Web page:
Pardon my patriotism

Colin Kaepernick and Nike's Betsy Ross shoes
Colin Kaepernick and Nike’s Betsy Ross shoes

In recent days we’ve seen a big flap about Nike’s almost-introduction of its patriotic Betsy Ross shoes. It seems the Betsy Ross flag was offensive to Colin Kaepernick, the NFL player who was essentially black-balled after he started kneeling during the national anthem. For reasons I’ve never fully understood, Nike hired him last year to be their spokesman (no doubt it had to do with money and an effort to appeal to certain segments of the population).

Kaepernick did a quick thumbs down on the Betsy Ross flag because it was created while slavery still existed in the US. He said the design is associated with racism and slavery. And, letting the tail wag the dog, Nike quickly pulled the shoes.

The Betsy Ross flag was made in 1776. The Stars and Stripes were adopted as our official national flag in 1777 — when slavery still existed in the US.

Any day now, someone will be demanding we replace the Stars and Stripes with something “less offensive.”

 

19 comments

      1. johnthecook Very well put PT. I think Kaepernick would benefit greatly with a check-up from the neck up. But that is just my personal opinion.

        1. He still doesn’t understand that the Stars and Stripes, in all its forms, is a symbol of his freedom (to be a jerk if he so chooses). But the flag belongs to all Americans. Nike should never have acquiesced to his ignorant, misplaced indignation.

  1. Betsy Ross was a raised as a strict Quaker. Because of her mixed denominational marriage she was read out by her home community, but she joined the local Free Quakers congregation who as Quakers could not fight but could support the Revolutionary War effort by providing mattresses, clothing, flags. She was an upholsterer by trade. Before 1600 many Quakers believed humans could not be owned and all men were equal. By mid 1700’s one could not belong to the Quaker association and own slaves.Quakers were one of the leading groups that fought to end slavery in Europe and in the colonies/US. Quakers persuaded Ben Franklin to bring up a proposal to ban slavery when the Continental Congress was meeting.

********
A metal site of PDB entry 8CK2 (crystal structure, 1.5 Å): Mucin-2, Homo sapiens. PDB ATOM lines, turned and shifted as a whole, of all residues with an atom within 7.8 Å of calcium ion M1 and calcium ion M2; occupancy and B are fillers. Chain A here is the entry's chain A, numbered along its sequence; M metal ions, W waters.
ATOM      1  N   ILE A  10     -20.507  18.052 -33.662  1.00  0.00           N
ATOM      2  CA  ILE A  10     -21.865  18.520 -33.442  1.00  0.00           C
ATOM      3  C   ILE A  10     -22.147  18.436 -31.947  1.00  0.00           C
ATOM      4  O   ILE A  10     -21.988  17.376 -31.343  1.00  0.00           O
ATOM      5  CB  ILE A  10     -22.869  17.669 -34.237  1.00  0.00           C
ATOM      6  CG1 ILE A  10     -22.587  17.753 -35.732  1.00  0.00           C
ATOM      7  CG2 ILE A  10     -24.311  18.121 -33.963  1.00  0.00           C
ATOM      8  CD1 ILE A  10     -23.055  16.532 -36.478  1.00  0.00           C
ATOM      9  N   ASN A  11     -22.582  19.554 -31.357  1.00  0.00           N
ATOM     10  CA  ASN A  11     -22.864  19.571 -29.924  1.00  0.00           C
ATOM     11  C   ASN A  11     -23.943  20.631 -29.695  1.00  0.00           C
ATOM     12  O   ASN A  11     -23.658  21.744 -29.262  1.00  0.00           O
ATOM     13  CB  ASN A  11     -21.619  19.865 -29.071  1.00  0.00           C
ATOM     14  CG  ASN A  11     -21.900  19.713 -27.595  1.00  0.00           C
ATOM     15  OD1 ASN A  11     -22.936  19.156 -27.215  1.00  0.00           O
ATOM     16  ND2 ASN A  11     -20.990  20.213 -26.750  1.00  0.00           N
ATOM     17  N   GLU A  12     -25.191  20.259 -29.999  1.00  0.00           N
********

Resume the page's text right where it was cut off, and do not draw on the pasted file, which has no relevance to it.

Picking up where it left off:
She was a role model for women and quite an admirable person, NIKE.

    A large company let some wanna-be celeb and ex football player dictate what they can do? Absurd (although the company did also bow to China’s demands to remove a Hong Kong designer’s signature NIKE shoe because the designer made a comment against Chinese oppression)

    Would be nice to return to products staying neutral about politics.

    Much applause for this post.

        1. Only by the new-style bullies and the few loudmouths who are so busy telling others how to live their lives
          At some point, people have to stop whining about every little thing – and finding fault in everything. They have become addicted to outrage (which is so counterproductive)
          Everyone has the right to be offended – and learn to deal with it without blaming everyone else as it is their own problem. (Bring back free recess play and competitive sports in schools. Prepare kids for life)
          You’re a firecracker – cheers for free speech and respecting everyone’s opinion without hassling them about it.

    1. He’s a former NFL football player, the first to start kneeling during the national anthem to protest the treatment of blacks in America. He and those who followed his example won no points from me.

  2. I’m not sure what the guidance is now, but when I was in the USN, we were instructed that the flag symbolized our free country and the spirit of the Declaration and the Constitution. It was a firm rule that the stars and stripes must be respected for that symbolism and therefore not be publicly disrespected, as in wearing it as clothing. Kaepernick is wrong to misinterpret that early flag’s meaning because it meant freedom and independence from tyrants much more than its loose association with the culture of its time.

    1. Most Americans don’t have to have been in the service to know they should respect the flag. That respect is also taught in schools. If Kaepernick can’t respect our national flag in any and all of its many forms, if he finds any or all of our flags offensive, I encourage him to find a country where he won’t have to see them.

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